We utilize Kaplan Learn Every Day, along with the Creative Curriculum with the Florida Department of Education’s Early Learning and Developmental Standards. These standards guide teachers on what children should understand and be able to do as they move from birth to age 5. We utilize this approach in all of our programs: Infant classroom, Toddler classrooms,3-Year-Olds' classroom, VPK (Voluntary Prekindergarten) classroom, Before and After School Program and Summer Camp Programs.
The first four years of life is a period of rapid development for young children. Recent research supports that every child is born with well-developed senses and reflexes. Beginning at birth, young infants are able to form relationships with adults, develop trust, and explore the world. With adequate nutrition, an appropriate environment, and nurturing by responsive adults, young children become actively engaged in exploration and in learning about their environments.
Each child’s special temperament and family context ensure that, while development will follow a somewhat predictable sequence, the child’s development will be unique.
Florida Early Learning and Developmental Standards are comprehensive and contain age-appropriate information and reflections about how young children explore, create, and think. The Standards are grounded in Florida’s conviction that children’s early experiences are directly related to later success in school, in the workforce, and in life. The information in this document is offered to parents, caregivers, and teachers so that their interactions with young children in the home, and in school readiness, Voluntary Pre-Kindergarten (VPK), and other early care and education programs can build upon children’s emerging talents and strengths in appropriate and enriching ways.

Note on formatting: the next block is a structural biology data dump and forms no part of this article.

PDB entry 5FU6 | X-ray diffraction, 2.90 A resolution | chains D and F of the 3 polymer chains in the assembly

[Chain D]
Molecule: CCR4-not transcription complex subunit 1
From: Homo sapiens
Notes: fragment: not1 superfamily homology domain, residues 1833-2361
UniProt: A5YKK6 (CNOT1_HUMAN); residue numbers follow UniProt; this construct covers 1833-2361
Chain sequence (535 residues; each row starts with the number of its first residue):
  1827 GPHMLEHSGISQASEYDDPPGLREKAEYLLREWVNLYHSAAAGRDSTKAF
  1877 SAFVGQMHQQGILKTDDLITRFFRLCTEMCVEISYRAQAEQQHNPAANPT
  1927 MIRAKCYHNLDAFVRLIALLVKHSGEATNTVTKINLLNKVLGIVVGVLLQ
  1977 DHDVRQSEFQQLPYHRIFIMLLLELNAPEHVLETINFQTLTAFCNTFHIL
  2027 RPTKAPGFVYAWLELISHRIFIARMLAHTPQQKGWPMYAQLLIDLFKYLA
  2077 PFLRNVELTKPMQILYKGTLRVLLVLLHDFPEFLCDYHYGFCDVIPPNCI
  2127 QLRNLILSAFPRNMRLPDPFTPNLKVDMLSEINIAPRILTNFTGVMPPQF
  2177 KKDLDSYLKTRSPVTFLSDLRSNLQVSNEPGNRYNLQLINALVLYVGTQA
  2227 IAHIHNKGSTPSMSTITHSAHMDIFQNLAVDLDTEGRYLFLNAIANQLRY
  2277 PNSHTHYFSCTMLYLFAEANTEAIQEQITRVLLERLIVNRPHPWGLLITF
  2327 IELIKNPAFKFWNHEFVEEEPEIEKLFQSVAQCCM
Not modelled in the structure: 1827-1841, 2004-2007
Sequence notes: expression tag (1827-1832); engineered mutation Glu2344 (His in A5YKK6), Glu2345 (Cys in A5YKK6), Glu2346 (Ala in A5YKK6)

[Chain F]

The Florida Early Learning and Developmental Standards for Four-Year-Olds create a common framework and language for providers of both the School Readiness and VPK programs.
Based on collaboration with a state panel of experts, national and state expert reviewers, and public input from citizens across Florida, the Standards for Four-Year-Olds reflect the latest research on child development and developmentally appropriate practices for 4-year-old children. Standards and benchmarks are organized into five domains.
Approaches to Learning.
Social and Emotional Development.
Language, Communication and Emergent Literacy.
Cognitive Development and General Knowledge.
Benchmarks are available for two domains–the domains of Language, Communication and Emergent Literacy, and the Mathematical Thinking section of Cognitive Development and General Knowledge–to help explain further what Florida’s children should know and be able to do by the end of prekindergarten.
The Florida Birth through Five Early Learning and Development Standards are based on principles that incorporate our collective knowledge about child development and sound professional practice. These principles reflect a shared position about early learning and development.
The first five years of life is a period of rapid growth and development.
Development begins during pregnancy and continues throughout life. During the first five years, brain development continues, physical capabilities expand, and many new social and cognitive skills emerge quickly.
Nurturing and responsive relationships are the foundation of healthy growth and development.
Young children depend on the support, unconditional love, and guidance of the adults who care for them in order to maximize the opportunities available through newly-developing skills. The most important relationship in a young child’s life is the one between the child and parents. Other significant adults must work in partnership with parents to ensure that a young child experiences a seamless and supportive environment.
Developmental milestones occur in a predictable order, but each child develops at a unique pace.
Development occurs in several areas or domains. Growth in one area can affect growth in another area. Growth is shaped by many factors, including, the temperaments, and cultural. Not all children will attain a skill at the same time, and each child’s progress will be unique.
Children learn in many ways and in multiple settings.
Learning occurs in all parts of the child’s world – at home, in early childhood settings, in communities. Young children learn from their daily routines and from both planned and unplanned activities. They learn from adults as well as from others.